A Night's Stay in Geneva: Life of Calvin, Part 5

David Mathis

William Farel was the fiery redhead who cursed John Calvin’s ivory-tower life in Strasbourg and twisted his arm to stay in Geneva. Here’s the story.

Having published his Institutes, which were immediately successful, Calvin left Basel, still a fugitive from France, in the Summer of 1536 to make for Strasbourg where he could pursue a life of study and writing while tucked away under the pastoral care of famed…

Continue Reading

Be Careful Lest the Light in You Be Darkness

John Piper

No one after lighting a lamp puts it in a cellar or under a basket, but on a stand, so that those who enter may see the light. 34 Your eye is the lamp of your body. When your eye is healthy, your whole body is full of light, but when it is bad, your body is full of darkness. 35 Therefore be careful lest the light in you be…

Continue Reading

His Peace Upon Us—A New Blog

John Piper

Muslim-Christian relations are troubled, important, and necessary. The necessary navigation of these important, troubled waters requires a trusted, Gospel-saturated, experienced, courageous follower of Jesus. I only know a few such trusted navigators.

One of them has been blogging for about six weeks now. The blog is called His Peace Upon Us. I have read enough and I know him well enough to recommend him to you. Here is what

Continue Reading

The Bible Frees Us From Being Swayed by Overstatements

John Piper

Being convinced that the Bible as we have it is God’s choice for the world is pervasively decisive in how we think about a thousand things.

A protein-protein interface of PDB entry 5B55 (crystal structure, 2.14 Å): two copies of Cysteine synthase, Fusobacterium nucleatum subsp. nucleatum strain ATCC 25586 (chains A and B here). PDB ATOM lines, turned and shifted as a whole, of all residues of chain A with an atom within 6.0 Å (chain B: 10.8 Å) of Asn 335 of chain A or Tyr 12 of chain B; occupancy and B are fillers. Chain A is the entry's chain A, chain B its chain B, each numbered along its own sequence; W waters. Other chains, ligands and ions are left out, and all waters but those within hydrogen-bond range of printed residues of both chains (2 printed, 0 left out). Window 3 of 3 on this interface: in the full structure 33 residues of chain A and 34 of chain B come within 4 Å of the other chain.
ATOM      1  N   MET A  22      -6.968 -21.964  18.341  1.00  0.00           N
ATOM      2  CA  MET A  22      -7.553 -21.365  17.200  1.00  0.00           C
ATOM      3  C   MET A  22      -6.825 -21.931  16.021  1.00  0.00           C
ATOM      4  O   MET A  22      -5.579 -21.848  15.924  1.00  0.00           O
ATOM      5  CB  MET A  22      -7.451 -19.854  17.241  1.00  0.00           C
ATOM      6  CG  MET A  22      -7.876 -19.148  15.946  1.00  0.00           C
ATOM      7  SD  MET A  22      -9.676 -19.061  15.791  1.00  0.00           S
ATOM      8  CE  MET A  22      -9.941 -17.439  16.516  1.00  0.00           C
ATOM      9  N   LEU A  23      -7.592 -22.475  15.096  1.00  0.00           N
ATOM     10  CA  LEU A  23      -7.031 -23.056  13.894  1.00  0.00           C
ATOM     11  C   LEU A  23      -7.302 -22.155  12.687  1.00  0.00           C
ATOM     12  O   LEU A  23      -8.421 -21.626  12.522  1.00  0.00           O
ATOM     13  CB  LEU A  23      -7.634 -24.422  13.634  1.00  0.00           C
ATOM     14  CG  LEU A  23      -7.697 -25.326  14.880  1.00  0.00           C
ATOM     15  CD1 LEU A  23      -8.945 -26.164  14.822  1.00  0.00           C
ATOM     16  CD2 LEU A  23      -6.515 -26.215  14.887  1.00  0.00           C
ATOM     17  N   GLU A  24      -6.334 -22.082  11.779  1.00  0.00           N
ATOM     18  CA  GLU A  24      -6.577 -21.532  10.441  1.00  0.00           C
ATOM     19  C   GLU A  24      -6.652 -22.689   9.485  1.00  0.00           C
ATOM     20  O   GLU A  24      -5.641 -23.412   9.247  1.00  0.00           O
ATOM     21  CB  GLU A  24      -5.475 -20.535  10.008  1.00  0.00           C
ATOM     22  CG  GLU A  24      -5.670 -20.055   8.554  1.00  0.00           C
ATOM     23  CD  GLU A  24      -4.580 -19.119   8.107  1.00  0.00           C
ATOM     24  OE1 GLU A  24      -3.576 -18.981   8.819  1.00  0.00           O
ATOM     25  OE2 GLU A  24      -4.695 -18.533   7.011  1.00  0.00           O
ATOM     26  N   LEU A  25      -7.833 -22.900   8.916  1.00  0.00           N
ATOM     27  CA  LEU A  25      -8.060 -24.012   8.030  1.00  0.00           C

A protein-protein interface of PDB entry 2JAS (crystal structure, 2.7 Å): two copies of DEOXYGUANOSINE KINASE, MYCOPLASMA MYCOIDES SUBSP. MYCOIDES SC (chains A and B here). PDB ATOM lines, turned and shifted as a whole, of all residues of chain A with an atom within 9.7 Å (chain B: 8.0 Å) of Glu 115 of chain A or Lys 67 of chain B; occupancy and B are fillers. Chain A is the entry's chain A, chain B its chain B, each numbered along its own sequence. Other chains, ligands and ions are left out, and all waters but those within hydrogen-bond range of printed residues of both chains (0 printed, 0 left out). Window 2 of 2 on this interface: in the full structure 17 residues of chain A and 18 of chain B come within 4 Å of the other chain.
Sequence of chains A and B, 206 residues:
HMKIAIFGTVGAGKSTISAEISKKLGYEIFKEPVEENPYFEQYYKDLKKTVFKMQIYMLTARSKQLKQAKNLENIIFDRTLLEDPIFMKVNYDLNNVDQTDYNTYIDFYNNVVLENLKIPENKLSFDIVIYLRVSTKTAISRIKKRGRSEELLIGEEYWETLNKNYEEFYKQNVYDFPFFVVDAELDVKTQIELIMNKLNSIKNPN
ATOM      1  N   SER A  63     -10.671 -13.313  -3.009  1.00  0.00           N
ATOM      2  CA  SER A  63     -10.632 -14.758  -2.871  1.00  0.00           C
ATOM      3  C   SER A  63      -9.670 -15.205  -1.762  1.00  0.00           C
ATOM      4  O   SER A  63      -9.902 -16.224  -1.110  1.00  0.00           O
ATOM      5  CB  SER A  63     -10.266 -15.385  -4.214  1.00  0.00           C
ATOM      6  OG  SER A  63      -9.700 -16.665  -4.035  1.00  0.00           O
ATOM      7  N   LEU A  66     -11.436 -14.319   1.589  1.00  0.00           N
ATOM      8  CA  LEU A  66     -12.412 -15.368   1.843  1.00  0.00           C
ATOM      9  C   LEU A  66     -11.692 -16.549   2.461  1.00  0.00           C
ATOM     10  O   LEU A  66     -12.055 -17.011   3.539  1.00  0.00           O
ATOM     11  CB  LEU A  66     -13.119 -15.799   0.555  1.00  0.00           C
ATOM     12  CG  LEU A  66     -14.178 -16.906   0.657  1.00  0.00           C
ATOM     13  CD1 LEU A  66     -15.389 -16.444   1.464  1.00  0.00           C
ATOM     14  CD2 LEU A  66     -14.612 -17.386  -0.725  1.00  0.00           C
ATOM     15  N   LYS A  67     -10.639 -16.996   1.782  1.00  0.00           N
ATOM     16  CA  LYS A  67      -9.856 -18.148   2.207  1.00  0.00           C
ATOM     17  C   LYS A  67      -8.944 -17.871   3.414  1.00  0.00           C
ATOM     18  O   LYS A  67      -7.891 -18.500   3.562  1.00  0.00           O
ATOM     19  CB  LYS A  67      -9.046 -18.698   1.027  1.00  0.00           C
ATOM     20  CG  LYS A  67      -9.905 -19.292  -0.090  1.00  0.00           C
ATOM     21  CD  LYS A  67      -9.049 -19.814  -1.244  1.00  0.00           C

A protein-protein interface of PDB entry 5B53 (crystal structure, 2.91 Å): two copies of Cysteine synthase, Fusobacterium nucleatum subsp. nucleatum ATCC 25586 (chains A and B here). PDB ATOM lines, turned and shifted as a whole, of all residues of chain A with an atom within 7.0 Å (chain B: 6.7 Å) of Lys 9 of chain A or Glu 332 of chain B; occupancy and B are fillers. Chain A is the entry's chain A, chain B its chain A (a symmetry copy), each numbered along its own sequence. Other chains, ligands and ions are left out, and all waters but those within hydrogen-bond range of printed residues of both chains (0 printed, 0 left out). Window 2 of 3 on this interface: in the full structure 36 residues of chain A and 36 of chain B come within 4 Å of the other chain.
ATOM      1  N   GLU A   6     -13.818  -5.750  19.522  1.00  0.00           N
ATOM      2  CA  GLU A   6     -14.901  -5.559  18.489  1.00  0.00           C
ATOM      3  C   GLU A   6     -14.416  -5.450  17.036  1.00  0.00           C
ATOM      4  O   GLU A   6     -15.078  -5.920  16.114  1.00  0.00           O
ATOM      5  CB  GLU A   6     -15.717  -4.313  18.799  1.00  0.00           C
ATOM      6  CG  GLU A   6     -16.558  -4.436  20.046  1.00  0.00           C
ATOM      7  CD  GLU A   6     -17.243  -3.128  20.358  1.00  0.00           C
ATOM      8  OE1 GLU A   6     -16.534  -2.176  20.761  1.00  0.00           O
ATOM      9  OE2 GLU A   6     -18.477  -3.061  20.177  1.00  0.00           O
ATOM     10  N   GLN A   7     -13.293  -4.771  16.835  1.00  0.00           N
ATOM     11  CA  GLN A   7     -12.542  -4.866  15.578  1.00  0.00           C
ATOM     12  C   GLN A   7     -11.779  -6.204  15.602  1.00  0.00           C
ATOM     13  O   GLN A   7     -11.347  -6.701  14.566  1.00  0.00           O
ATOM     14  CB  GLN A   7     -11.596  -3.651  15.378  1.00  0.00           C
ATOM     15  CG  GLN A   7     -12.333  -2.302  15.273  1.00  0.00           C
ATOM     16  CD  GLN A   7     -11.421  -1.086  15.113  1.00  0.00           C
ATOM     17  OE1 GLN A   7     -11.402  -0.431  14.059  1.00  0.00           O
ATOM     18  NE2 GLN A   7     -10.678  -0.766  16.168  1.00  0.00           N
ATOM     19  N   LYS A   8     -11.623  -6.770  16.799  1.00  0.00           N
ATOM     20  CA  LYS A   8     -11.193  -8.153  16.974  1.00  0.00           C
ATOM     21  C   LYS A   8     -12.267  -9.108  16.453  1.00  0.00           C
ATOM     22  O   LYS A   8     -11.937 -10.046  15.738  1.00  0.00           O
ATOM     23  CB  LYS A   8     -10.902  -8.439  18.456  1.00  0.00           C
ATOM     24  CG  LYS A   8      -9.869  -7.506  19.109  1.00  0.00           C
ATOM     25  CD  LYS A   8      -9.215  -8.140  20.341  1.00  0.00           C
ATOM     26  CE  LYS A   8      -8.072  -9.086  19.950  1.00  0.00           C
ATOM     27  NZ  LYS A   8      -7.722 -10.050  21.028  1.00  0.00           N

I’m not referring only what the Bible teaches on a thousand things, but also what kinds of writing the Bible is made up of, and the fact that it is writing at all.

It makes a huge difference in how you think about reading…

Continue Reading

Institutes: Life of Calvin, Part 4

David Mathis

Calvin wrote as a fugitive. Exiled from France, he eventually settled in Basel where he found enough leisure to put together the first edition of his Institutes of the Christian Religion.

The first edition debuted in March of 1536 and was a relatively short book—nothing close to the 1000-plus pages of the final edition. The first edition was designed to be small enough to fit into a minister’s coat…

Continue Reading

De Clementia, Conversion, and Cop: Life of Calvin, Part 3

David Mathis

Calvin was growing disillusioned with humanism while studying law in Bourges in 1531 when his father died. Freed from dad’s expectations of making law his profession, Calvin packed his bags for Paris to resume his theological pursuits.

It was 1532, at age 23, when Calvin published his first book, a commentary on Seneca’s De Clementia. He hoped it would make for a celebrated inauguration to the guild, but it…

Continue Reading

The Sorrows of Fathers and Sons

John Piper

Robert Louis Stevenson, the author of Treasure Island, was born in 1850 and raised in a Christian home in Scotland. His father was a civil engineer and brought up his only child to know and believe the Bible and the Shorter Catechism.

When Robert went to Edinburgh University, he left this childhood faith and never returned. He formed a club that had as one of its mottos, “Ignore…

Continue Reading

How Long Will This Last?

Jon Bloom

A couple years ago I shared my experience of enduring a spiritual storm, a crisis of faith. Since then I’ve had the privilege of corresponding with numerous precious saints who are enduring similar storms.

A common experience is that after the initial blast of the storm, it often takes a long time to regain a sense of spiritual equilibrium. A friend wrote me recently essentially asking me how long…

Continue Reading

Off to Paris: Life of Calvin, Part 2

David Mathis

It was 1523, and Calvin was 14 years old when he went off to university in Paris—70 miles south of his native city of Noyon. Providentially, he didn’t need to leave home alone, but went with two of the De Montmor sons, a wealthy family in Noyon that had afforded Calvin the opportunity for a private education.

In Paris, Calvin learned Latin from the respected Mathurin Cordier, who decades later…

Continue Reading